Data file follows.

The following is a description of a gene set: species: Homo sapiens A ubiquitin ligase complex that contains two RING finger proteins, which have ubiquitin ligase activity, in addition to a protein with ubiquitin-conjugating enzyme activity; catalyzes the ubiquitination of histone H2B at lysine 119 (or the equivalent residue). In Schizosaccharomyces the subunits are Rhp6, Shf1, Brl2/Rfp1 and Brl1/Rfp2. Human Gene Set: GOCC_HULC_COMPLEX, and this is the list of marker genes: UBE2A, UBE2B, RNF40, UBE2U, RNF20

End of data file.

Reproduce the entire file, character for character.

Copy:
The following is a description of a gene set: species: Homo sapiens A ubiquitin ligase complex that contains two RING finger proteins, which have ubiquitin ligase activity, in addition to a protein with ubiquitin-conjugating enzyme activity; catalyzes the ubiquitination of histone H2B at lysine 119 (or the equivalent residue). In Schizosaccharomyces the subunits are Rhp6, Shf1, Brl2/Rfp1 and Brl1/Rfp2. Human Gene Set: GOCC_HULC_COMPLEX, and this is the list of marker genes: UBE2A, UBE2B, RNF40, UBE2U, RNF20